TAIPEI (Reuters) – The truck which collided with a Taiwanese express train last week killing 50 people slid onto the tracks only around one minute before the accident happened, the government said on Tuesday, as it released dramatic footage of the impact.
The packed train carrying almost 500 passengers and crew slammed into a truck near the eastern city of Hualien on Friday, causing it to derail and the front and middle parts to crumple. It was the island’s worst rail accident in seven decades.
The truck had slid down a sloping road from a building site onto the tracks just outside a tunnel. Officials suspect the truck’s brakes were not properly applied and are investigating the manager of the site.
Young Hong-tsu, chairman of Taiwan’s Transportation Safety Board, said they had reconstructed how the truck had ended up on the rails, tracking its movements down the dirt road before it slipped off a bank and landed on the railway line, its front end facing the oncoming train.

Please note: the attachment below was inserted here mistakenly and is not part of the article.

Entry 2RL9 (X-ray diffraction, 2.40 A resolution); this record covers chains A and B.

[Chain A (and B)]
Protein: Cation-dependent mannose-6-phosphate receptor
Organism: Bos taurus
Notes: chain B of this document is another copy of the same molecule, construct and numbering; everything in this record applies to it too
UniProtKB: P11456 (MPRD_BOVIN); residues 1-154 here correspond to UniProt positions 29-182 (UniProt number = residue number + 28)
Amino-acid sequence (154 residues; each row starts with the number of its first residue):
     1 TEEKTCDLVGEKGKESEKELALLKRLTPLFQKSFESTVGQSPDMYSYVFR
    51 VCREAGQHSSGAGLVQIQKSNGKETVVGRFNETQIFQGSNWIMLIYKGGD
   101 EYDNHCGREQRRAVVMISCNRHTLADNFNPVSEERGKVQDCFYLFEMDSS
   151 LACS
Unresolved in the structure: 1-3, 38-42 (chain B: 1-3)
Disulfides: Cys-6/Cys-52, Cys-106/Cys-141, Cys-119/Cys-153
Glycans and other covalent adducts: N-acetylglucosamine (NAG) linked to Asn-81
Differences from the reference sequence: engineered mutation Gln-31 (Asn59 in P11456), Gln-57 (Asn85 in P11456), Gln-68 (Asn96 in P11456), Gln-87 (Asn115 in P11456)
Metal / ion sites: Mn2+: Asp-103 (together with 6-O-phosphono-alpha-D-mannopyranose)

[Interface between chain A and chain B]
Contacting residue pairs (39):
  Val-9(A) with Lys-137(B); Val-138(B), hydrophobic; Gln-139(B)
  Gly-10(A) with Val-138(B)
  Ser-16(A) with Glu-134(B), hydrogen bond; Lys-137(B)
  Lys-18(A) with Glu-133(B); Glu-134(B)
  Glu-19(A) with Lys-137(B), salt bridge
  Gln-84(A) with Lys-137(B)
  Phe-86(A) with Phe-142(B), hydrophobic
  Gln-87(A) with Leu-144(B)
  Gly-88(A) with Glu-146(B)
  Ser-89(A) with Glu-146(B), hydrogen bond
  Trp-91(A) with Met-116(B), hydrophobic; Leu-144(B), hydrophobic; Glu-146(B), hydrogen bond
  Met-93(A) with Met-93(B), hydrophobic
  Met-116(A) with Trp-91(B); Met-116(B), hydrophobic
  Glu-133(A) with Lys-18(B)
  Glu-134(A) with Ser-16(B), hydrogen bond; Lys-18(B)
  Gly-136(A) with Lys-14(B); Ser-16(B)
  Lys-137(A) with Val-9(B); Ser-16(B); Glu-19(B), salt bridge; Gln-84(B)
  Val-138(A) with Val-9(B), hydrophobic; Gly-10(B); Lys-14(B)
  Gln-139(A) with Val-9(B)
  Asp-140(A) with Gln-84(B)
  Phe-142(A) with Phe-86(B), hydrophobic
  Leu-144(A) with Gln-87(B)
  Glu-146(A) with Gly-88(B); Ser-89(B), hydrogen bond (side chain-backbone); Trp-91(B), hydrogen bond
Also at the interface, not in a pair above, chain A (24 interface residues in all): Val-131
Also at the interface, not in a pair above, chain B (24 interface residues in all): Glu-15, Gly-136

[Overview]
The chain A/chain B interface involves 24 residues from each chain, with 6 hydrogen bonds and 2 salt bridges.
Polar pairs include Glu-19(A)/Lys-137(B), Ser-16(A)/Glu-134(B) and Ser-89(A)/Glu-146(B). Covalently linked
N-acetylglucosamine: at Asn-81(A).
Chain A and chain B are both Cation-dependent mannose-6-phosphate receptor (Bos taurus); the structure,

Young showed recovered footage taken from inside the driver’s cabin as he desperately tried to slow down before hitting the truck at the entrance to the tunnel, causing the train to de-rail.
“How much time was there between this truck sliding onto the track and it hitting the Taroko express? Actually it was only a little bit more than one minute,” he said, referring to the name of the train.
Young said the driver had no time to properly slow the train and avoid the accident as he had only seconds to react, the truck being on a bend and not visible until it was too late.
In a screenshot from the footage, the truck is clearly seen straddling the track, with leaves and branches sticking out of its front from when it slid down the wooded bank.
The victims included two Americans and one French national.
Young said Taiwanese authorities had been in touch with the U.S. National Transportation Safety Board and France’s transport safety body to see if they were interested in helping with the investigation.
(Reporting by Ben Blanchard; Editing by Gareth Jones)
Copyright 2021 Thomson Reuters.